The Saudi-led Islamic Military Alliance to Fight Terrorism (IMAFT), dubbed the Muslim NATO, will be made up of 39 Sunni Muslim states under the command of Raheel Sharif, Pakistan's retired army chief.
According to media reports, the announcement that Raheel Sharif would lead the so-called new Muslim NATO came from Pakistani defense minister Khawaja Asif, who revealed the appointment on television.
The IMAFT was created in 2015 to fight Daesh (also known as Islamic State) terrorists, but is not supported by Iran. And it's also unlikely that other "major Islamic" countries in the region will "support its activities," Dr. Amalendu Misra, politics expert at University of Lancaster told Sputnik.
"I think it's unlikely, that this particular force is going to make any dent in violence in any major Islamic country," Dr. Misra told Sputnik.
"All the Islamic countries are fiercely protective of their sovereignty. Are they really going to allow them [IMAFT] to undermine their sovereignty and intervene in their country, how credible is that going to be?" Dr Misra asks.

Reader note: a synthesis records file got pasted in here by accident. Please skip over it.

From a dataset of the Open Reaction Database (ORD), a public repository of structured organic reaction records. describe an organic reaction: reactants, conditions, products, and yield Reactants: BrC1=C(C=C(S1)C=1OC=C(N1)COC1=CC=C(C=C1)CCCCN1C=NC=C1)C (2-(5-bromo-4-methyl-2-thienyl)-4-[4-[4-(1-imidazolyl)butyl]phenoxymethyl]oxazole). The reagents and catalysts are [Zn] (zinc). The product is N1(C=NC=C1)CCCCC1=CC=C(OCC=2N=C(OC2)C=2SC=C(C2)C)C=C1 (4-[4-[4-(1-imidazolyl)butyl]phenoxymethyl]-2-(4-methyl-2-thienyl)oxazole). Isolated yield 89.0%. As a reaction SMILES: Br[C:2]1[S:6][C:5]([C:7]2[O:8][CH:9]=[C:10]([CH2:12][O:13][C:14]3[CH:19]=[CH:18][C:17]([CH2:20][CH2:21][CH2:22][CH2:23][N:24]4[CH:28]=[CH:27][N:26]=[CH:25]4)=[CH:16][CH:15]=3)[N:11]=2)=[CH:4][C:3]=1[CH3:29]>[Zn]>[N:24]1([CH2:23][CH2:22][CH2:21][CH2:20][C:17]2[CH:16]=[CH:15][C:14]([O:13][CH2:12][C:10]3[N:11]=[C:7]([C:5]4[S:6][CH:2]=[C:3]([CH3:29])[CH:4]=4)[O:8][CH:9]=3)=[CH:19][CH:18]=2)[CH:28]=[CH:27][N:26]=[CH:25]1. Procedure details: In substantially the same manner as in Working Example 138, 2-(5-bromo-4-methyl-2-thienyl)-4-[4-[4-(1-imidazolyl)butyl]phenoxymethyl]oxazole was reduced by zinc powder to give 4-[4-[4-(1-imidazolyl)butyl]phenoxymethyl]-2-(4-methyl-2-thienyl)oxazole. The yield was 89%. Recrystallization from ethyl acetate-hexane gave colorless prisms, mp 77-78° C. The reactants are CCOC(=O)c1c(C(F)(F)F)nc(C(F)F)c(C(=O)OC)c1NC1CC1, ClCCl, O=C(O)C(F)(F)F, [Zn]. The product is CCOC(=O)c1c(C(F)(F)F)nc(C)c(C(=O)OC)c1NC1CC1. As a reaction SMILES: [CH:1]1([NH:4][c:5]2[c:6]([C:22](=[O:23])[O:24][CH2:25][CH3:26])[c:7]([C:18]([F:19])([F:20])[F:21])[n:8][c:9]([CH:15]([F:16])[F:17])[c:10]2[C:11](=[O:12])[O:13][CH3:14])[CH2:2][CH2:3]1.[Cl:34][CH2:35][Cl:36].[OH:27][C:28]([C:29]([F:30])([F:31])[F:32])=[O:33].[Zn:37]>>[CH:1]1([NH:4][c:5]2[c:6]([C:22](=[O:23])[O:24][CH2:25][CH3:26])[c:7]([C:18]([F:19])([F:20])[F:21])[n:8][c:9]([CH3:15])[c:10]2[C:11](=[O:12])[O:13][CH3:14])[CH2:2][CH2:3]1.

Dr. Misra also doesn't think it's likely that IMAFT will be allowed in by Egypt or Afghanistan either.
"When it comes to big powers in the region, like Afghanistan, they're not going to allow more military intervention after having seen a quarter of a century of military intervention from other forces."
The recent announcement that Pakistan's former army chief is to command IMAFT has led to criticism on social media.
Some Shia political groups have expressed concern meanwhile Sunni groups have come out in support of Sharif.
Another great achivement for Gen. Raheel Sharif, you were pillar of strength for Pakistan and now also for entire Islamic world. pic.twitter.com/cObvTcdVqa— Shahid Afridi (@SAfridiOfficial) January 7, 2017
Meanwhile Dr. Misra remains cautious, as he told Sputnik:
"I would wait and see as to how far they are going to succeed in terms of brokering peace and in undermining the terrorist outfits."